The purpose of this article is to explore how people interpret and act upon air quality data from sensors showing exposure to indoor wood stove emissions. In doing so, it is sensitive to the myriad of situational and contextual influences that come to bear on individual understandings of scientific information. The impetus for this is threefold. First, existing analyses of layperson interpretations of sensor data are largely atheoretical. Research tends to focus on the outcome of data engagement—behaviour change or not—as opposed to the personal, situational and contextual factors acting upon the encounter to produce said outcome (Heydon and Chakraborty 2020). By contrast, this research draws upon Lazarus and Folkman’s (1984) coping theory to draw out the decision-making processes underpinning these responses, and identify the factors influencing interpretations along the way. In doing so, the article draws together the literature on public understandings of air pollution and that on participatory sensing, to further develop a fruitful dialogue that has only just started (see Boso et al. 2020).

Second, existing research prioritises technologies used to communicate more general messages about outdoor emissions, such as teletext services, weather information and documentaries (Bickerstaff and Walker 1999; Bush et al. 2001Oltra et al. 2017). Only recently has attention turned to the more personal technologies associated with participatory research, where lay people use sensors to ‘objectively record, analyze, and discover a variety of patterns concerning important issues in their lives, such as health, environmental quality, and traffic’ (Boso et al. 2020, p. 104). Much of this literature focuses on sensor accuracy, or what the technology can reveal about hitherto unseen aspects of the environment, with relatively few evaluating its cognitive and behavioural implications (Hubbell et al. 2018). By contrast, this study builds on an emerging body of work concerned with how engagement with personal air pollutions sensors in more intimate settings can elicit various psychological and behavioural responses (Boso et al. 2020; Heydon and Chakraborty 2020; Bales et al. 2019).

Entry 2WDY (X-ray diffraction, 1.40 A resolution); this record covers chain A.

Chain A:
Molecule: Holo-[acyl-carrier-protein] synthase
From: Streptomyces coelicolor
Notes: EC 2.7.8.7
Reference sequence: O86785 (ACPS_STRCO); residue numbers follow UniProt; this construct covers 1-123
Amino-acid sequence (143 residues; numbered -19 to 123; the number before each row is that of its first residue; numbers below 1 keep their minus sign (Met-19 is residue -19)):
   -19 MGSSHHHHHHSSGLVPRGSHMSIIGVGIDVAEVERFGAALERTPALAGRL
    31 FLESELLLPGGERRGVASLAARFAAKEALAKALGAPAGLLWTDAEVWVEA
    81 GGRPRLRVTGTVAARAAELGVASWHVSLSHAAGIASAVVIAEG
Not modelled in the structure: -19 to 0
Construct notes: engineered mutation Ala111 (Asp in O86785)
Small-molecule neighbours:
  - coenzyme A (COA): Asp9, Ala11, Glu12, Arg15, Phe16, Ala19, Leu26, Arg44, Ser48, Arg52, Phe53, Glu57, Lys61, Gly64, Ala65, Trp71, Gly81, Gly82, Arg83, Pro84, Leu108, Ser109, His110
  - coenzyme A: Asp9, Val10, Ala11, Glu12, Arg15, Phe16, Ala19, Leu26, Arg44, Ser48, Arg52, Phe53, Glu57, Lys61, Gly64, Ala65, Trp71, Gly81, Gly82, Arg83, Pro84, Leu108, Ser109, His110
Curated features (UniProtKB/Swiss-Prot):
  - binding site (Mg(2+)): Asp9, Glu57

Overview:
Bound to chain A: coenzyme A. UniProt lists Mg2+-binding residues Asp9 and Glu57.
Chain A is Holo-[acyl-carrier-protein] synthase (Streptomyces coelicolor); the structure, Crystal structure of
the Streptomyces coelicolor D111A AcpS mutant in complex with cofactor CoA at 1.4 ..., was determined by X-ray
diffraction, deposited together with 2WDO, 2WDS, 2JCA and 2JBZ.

Finally, exposure to indoor stove emissions is a mounting concern. Although outdoor stove emissions are public knowledge, less well-known is that these appliances triple levels of particulate matter pollution inside the home (Chakraborty et al. 2021). PM originates from older stoves (Semmens et al. 2015; Piccardo et al. 2014), which are without emissions control features and lack approval by national environment regulators. They are also produced by newer stoves, which are equipped with such features or carry a marker of regulatory approval (Vicente et al. 2020; Wang et al. 2020; Noonan et al. 2012; Allen et al. 2009). Such pollutants have been found to result from leakages (Castro et al. 2018), but most of the evidence associates indoor PM with the opening of the stove door during lighting or periodic refuelling (see Chakraborty et al. 2021). Fuel type and moisture content also influence the quantity and content of pollutants released (Price-Allison et al. 2019). Considering the growing market for personal environment monitors, participatory sensing technologies may be well-placed to reveal the reality of indoor stove emissions to otherwise unaware users and subsequently alter behaviour to reduce exposure. As such, this study has implications for the role of participatory sensing in developing solutions to the problem of air pollution.